Form: Any basic Shakespeare nerd knows that everything he did was in iambic pentameter, that is unless it was in prose. If that was the case, it wasn’t in iambic pentameter. Yes. Mmmm. A few lines do, however, break the natural flow of things. “The fewer men, the greater share of honour.” This is to emphasize this part of the poem/speech. It is a moment that should be paid closely attention to, because it begins to illustrate the theme of the poem/speech.
“Then will he strip his sleeve and show his scars,
And say ‘These wounds I had on Crispian’s day.’ “
This imagery in this quote supports the idea that to die or be maimed in battle is a thing to be proud of because it allows you to be part of a bigger cause and to not have died or be wounded in vain. Everyone is equal and everyone is together. To display a scar from battle would be to show that the said soldier is proud of his collaboration with soldiers and his cause.
Music/Sound: The rhythm of the poem/speech is that of “da-dum, da-dum, da-dum, da-dum, da-dum”. Any extra syllables within the rhythm signify a great moment that could mean a change in tone or perhaps emphasize a certain aspect or theme within the poem. It is supposed to have such a rhythm to keep things flowing throughout the poem/speech as a whole.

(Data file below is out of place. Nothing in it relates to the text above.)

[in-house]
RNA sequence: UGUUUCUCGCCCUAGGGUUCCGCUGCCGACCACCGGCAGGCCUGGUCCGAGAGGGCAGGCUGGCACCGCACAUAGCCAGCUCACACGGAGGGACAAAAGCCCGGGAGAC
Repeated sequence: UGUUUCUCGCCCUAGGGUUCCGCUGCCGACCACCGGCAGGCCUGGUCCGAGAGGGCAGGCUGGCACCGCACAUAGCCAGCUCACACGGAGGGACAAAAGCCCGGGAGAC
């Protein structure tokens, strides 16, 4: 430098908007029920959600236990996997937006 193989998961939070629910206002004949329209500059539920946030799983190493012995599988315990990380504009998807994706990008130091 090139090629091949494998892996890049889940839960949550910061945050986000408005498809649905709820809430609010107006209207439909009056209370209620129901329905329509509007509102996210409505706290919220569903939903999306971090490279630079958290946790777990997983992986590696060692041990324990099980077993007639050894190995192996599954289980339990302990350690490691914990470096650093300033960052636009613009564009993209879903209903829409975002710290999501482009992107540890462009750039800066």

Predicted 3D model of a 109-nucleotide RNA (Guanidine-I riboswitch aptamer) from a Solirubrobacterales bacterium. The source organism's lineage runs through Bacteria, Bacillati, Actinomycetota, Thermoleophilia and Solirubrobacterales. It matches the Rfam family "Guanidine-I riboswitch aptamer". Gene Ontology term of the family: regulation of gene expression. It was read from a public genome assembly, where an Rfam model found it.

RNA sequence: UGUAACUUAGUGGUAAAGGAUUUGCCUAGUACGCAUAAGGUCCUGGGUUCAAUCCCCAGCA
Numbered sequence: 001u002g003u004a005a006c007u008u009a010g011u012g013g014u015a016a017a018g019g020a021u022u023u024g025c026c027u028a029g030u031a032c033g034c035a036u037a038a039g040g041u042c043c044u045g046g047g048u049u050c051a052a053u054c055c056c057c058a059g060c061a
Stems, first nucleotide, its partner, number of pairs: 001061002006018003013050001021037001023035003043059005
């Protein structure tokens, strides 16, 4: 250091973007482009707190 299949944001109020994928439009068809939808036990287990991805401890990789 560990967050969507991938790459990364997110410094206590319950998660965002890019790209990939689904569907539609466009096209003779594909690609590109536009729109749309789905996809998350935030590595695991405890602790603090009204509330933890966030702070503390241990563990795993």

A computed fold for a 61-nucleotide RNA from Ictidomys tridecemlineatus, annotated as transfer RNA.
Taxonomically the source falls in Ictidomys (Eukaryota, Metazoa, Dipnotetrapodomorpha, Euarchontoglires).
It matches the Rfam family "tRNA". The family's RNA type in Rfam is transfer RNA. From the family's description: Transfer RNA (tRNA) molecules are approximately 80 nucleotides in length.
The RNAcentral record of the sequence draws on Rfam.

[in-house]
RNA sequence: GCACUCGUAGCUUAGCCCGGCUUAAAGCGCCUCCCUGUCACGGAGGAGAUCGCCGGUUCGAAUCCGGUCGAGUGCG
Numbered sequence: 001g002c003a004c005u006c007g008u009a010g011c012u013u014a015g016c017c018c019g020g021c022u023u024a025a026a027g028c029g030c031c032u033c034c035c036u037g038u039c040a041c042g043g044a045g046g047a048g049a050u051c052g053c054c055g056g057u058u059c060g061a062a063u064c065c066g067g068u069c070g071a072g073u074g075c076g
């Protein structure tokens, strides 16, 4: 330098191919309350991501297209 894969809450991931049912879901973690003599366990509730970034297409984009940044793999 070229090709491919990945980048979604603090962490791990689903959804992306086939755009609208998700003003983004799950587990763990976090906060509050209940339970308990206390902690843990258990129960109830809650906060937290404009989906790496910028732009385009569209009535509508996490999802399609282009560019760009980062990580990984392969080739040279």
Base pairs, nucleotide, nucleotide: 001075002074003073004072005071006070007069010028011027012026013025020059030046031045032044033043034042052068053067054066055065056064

Theme, Target, Title: The theme of being marked for death by being a soldier is prevalent throughout. This also correlates with the theme of social class within the war itself. Once a soldier is marked for death or is injured, ranks do not matter, everyone is equal to the other. This is similar by comparing it to the point in Slaughterhouse-Five where Billy and several other soldiers who do not care much for him are severely injured. As a result, they all have a unique bond that keeps them alive until they are separated into their work areas in Dresden.
Emotion: The emotion expressed within this poem is one of courage. It unites all social classes together in dark times and it brings everyone to the point where it is almost a comforting thing to die in war. This is most likely due to the fact that people will die in company and not be alone; this will allow them to not have many fears in the war, and therefore unite everyone not only by being marked for death, but just by having the company of each other.
I’d like to point out that this last post has taken me the longest to do. While I have been trying to complete this post, I have watched four Youtube videos, read an entire article about Bladerunner, posted on Facebook three times, helped my sister find a tee-shirt, eaten pizza, and talked to my mother about various things that vex me and destroy my self-esteem. It would appear as if my subconcious does not wish for this post to be completed. Well take that, brain! Ha! What are you going to do now?
Well, this is the end. My only friend, the end. Ha I quoted a Doors song. That’s a first for an online blog post. But now I have done it. There must be so many things in store for my brain and quoting blogs in the future. So long. You will never hear from “School Assignment Me” again.